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River Bluff Seep

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System: Palustrine
Subsystem: Herbaceous
PA Ecological Group(s): Great Lakes Region Wetland

Global Rank: GNR rank interpretation
State Rank: S1

General Description

The River Bluff Seep is characteristically open and herbaceous. Limited to the steep gorge walls of tributaries to Lake Erie, large tree species are often prevented from growth by the saturated conditions, limited soils, and near-vertical conditions. The community may extend to saturated piles of rock and soil that accumulate at the base of the gorge walls. Herbaceous species include zigzag goldenrod (Solidago flexicaulis), Indian-tobacco (Lobelia siphilitica), jewelweed (Impatiens pallida), field horsetail (Equisetum arvense), golden ragwort (Packera aurea), Jack-in-the-pulpit (Arisaema triphyllum), fowl mannagrass (Glyceria striata). This type often supports golden-fruited sedge (Carex aurea), brook lobelia (Lobelia kalmii), and grass-of-Parnassus (Parnassia glauca).

Exotic species include common reed (Phragmites australis), colt’s-foot (Tussilago farfara), bittersweet nightshade (Solanum dulcamara) and narrow-leaved bittercress (Cardamine impatiens).

Unlike the Great Lakes Bluff Seep, this community is more often found on bedrock, where ground water, seeping out of the ground, high above the tributary floor has made growth of plants possible.

Rank Justification

Critically imperiled in the nation or state because of extreme rarity (often 5 or fewer occurrences) or because of some factor(s) such as very steep declines making it especially vulnerable to extirpation from the state.

Identification

  • Located on steep slopes of shale or mud-stone bedrock of Lake Erie tributary gorges, in northwestern PA
  • Found along areas of the scarp-slope with perennial seepage
  • Vegetation is characteristically herbaceous dominated by forbs and graminoids

International Vegetation Classification Associations:

None

NatureServe Ecological Systems:

None

Origin of Concept

PNHP Data/Erie County Inventory

Pennsylvania Community Code*

na : Not Available

*(DCNR 1999, Stone 2006)

Similar Ecological Communities

This type shares characteristics of seepage wetlands and fen communities occurring in the glaciated region of Northwestern Pennsylvania. The Great Lakes Bluff Seep differs from this type by its location on slumping escarpments (bluffs) above Lake Erie, whereas the River Bluff Seep occurs primarily along the walls of tributary gorges. The substrate of the Great Lakes Bluff Seep often differs from the River Bluff Seep as it is underlain by a substrate of lake-deposited sand or clays in contrast to the shale geology of the gorges. Trees and shrubs occur with more frequency in the Great Lakes Bluff Seep and because of this, the type is considered more of a shrubland or possibly a woodland depending on the amount of time between slump events – natural disturbance events that keep succession in check along the Lake Erie Coast.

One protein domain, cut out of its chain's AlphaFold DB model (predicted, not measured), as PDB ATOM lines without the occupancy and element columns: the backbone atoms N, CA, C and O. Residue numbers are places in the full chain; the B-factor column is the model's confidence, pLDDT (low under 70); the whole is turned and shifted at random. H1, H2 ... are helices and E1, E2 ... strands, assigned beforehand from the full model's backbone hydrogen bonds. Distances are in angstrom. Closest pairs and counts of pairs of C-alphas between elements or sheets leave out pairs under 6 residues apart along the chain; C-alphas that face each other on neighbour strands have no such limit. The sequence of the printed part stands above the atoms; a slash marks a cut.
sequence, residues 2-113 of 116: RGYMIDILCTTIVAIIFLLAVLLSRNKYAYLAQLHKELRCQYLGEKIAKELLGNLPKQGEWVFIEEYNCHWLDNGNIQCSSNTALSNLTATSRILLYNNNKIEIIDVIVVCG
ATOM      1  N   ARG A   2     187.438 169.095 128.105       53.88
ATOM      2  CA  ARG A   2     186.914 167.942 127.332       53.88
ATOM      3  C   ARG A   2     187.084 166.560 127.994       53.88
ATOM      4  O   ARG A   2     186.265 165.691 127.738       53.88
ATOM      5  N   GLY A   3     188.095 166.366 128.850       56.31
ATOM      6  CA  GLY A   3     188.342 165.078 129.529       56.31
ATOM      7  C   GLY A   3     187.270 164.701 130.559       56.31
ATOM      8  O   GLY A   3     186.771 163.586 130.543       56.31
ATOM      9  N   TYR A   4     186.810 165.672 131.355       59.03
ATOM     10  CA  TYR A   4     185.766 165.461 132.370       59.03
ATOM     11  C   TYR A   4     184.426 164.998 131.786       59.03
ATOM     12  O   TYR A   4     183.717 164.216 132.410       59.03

The River Bluff Seep resembles the Sedge – Mixed Forb Fen in species composition as both are fed by base-rich ground water; however, it differs considerably from the basin fen type by physical location, perched high on the rocky escarpments of the tributary walls.

In addition, the River Bluff Seep may resemble the Calcareous Opening/Cliff Community; however, this is a terrestrial type occurs on calcareous cliffs, outcrops, and rocky slopes throughout the Appalachian Region.

Fike Crosswalk

None. This type is new to the Pennsylvania Plant Community Classification developed from inventory studies of Erie County and community mapping and assessment work at Erie Bluffs State Park by PNHP. It is related to the Great Lakes Region Scarp Seep concept in Fike (1999), which was separated into two types based on differences in vegetation, geographic location, and substrate observed in the seepage wetlands of the River Bluffs and Lake Erie Bluffs.

Conservation Value